Regional priorities

First do no harm

'First Do No Harm' is a clinically-led patient safety campaign involving the four Northern Region DHBs (Auckland DHB, Counties Manukau DHB, Waitemata DHB and Northland DHB).  The campaign is one of three strategic priorities of the four DHBs’ Northern Region Health Plan [view the Northern Region Health Plan]

The four DHBs share information about patient safety initiatives and use quality improvement strategies consistently across the region.  The campaign strategies include raising awareness of patient safety; helping build quality improvement capacity and capability; using a formal improvement methodology to guide quality improvement activities; and developing strong partnerships and alignment with other regional and national programmes.

The clinically-led areas of 'First Do No Harm' work are:

  • reducing harm from falls (working with the region’s aged residential care facilities)
  • reducing harm from pressure injuries
  • reducing harm from health-care associated infections
  • improving medication safety
  • improving transfer of clinical information

Key aims for 'First Do No Harm' are to:

  • reduce falls by 20% across the region
  • reduce pressure injuries by 20% across the region
  • reduce central line associated bacteraemia (CLAB) by 40%

We have two consumer representatives in the 'First Do No Harm' Steering Group to give a stronger consumer voice to the 'First Do No Harm' work.  One of the representatives is a Health Link consumer representative.


Reporting data

In March / April 2012, the region’s four DHBs began submitting data to the 'First Do No Harm' team, and baseline data for the campaign’s area of work was established in November / December 2012.  A series of collaborative learning sessions focusing on falls and pressure injuries began at this time.  A 'First Do No Harm' steering group meets each month to review the data.  The following charts show some of the results.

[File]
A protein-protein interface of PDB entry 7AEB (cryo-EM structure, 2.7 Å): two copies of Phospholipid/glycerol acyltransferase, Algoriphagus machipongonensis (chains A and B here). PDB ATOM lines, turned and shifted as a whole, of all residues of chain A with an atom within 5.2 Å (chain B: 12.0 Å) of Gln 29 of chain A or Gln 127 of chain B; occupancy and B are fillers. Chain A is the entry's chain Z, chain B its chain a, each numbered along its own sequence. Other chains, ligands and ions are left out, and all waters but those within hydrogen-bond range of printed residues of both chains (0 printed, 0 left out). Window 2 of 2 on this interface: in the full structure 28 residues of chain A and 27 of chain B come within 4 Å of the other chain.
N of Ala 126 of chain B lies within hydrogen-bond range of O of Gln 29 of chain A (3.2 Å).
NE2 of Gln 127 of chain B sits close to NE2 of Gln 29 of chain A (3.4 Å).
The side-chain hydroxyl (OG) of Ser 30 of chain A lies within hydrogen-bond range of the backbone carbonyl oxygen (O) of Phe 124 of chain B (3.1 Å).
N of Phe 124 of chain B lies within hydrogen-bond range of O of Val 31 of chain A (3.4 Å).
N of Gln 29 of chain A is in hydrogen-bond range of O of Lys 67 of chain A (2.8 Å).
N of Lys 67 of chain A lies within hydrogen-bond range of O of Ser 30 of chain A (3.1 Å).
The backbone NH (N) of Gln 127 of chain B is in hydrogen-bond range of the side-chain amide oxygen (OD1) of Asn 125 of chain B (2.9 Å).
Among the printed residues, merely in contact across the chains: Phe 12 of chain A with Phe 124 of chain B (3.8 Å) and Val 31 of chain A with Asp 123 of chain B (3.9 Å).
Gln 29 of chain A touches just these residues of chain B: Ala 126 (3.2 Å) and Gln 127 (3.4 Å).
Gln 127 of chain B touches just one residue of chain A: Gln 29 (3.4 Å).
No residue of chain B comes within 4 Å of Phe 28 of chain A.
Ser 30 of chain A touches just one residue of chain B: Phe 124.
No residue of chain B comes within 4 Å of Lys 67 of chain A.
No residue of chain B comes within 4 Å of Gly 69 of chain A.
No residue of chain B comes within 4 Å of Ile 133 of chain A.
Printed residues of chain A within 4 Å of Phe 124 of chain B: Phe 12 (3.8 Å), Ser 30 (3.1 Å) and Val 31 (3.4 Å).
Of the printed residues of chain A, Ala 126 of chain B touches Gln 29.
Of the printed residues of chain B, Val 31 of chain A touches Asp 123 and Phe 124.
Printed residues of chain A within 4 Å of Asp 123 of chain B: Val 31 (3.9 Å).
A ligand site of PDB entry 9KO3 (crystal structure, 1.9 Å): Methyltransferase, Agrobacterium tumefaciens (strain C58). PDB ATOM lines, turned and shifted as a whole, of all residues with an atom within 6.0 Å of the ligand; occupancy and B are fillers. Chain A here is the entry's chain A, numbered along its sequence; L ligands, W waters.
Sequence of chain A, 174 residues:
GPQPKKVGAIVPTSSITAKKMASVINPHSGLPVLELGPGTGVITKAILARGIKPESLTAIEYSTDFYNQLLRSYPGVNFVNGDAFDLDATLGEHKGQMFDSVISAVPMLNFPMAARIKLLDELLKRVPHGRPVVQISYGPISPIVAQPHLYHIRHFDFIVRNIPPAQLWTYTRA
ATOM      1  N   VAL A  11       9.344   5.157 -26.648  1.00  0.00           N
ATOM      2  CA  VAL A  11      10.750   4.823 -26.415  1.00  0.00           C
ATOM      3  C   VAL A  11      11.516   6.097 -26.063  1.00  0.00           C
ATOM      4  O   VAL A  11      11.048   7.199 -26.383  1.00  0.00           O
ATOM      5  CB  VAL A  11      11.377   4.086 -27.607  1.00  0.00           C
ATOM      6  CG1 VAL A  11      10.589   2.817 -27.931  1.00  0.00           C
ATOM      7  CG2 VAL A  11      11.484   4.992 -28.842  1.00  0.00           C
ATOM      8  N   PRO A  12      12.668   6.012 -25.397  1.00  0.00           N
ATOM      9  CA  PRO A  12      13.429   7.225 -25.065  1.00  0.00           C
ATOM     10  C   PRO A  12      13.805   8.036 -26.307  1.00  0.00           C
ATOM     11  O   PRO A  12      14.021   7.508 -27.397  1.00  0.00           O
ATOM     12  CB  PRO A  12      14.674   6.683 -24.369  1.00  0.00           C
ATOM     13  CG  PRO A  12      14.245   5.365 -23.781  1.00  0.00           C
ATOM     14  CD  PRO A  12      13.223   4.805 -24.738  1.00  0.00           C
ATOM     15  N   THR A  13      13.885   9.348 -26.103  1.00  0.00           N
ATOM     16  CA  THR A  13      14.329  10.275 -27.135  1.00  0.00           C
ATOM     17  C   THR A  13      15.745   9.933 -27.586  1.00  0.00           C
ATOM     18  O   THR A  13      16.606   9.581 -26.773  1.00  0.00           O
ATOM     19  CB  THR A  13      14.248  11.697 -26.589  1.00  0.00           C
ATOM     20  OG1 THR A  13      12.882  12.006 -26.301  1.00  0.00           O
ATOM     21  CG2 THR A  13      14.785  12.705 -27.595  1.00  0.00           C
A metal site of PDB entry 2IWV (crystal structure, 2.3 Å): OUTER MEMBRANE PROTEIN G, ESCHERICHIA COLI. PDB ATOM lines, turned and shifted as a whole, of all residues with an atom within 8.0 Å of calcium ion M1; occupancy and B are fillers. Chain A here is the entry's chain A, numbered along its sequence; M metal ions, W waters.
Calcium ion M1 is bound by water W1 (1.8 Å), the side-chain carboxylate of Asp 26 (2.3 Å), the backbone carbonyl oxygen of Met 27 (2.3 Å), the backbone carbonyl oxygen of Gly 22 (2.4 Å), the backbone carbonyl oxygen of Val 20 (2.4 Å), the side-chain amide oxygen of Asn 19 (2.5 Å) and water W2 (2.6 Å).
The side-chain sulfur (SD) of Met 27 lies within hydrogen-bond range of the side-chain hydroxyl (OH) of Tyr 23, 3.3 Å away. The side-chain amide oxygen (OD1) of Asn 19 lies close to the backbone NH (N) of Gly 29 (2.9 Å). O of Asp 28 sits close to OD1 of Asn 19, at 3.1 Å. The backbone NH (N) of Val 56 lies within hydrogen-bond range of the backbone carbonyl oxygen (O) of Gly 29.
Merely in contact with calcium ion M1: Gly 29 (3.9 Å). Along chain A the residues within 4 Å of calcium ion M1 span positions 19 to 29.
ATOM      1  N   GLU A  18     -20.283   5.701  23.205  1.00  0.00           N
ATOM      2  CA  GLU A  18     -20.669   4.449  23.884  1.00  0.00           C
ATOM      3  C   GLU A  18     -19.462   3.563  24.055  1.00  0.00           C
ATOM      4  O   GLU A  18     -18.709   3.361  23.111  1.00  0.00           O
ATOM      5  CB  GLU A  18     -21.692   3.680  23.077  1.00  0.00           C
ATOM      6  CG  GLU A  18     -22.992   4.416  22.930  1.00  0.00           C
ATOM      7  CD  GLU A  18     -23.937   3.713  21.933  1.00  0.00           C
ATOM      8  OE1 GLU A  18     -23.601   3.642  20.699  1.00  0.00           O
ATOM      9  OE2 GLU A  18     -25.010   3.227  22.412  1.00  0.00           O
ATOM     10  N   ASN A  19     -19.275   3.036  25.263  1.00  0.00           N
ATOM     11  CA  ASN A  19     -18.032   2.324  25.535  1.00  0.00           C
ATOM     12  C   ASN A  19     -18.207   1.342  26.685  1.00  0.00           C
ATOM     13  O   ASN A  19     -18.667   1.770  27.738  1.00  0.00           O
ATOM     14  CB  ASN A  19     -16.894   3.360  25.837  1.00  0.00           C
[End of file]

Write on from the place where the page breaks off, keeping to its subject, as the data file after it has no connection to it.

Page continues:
1a. Falls with Harm per 1,000 occupied bed days (OBD) [U-chart]

  • The graph shows an increase in the rate of falls since February 2013.  This is due to an intense monthly review of our falls data by the quality team  and improvements we have made to our reporting system.  As a result we are now able to more accurately identify falls occurring in our hospitals.

Falls Rate Chart


1b. Falls with Major Harm per 1,000 OBD (SAC 1&2 events) [U-chart]

  • A fall is defined as “inadvertently coming to rest on the ground, floor or other lower level, excluding intentional change in position to rest in furniture, wall or other objects”.  Falls with Major Harm is a subset of falls and occurs when the fall results in major harm as defined regionally (it includes any fracture and a cut requiring stitches) and is recorded as a Severity Assessment Code (SAC) 1 or 2.
  • The graph shows an increase in the rate of falls with major harm since February 2013.  This is due to an intense monthly review of our falls data by the quality team  and improvements we have made to our reporting system.  As a result we are now able to more accurately identify falls occurring in our hospitals.

Falls with Major Harm Rates Chart


2a. Total Pressure Injuries per 100 patients [P-chart]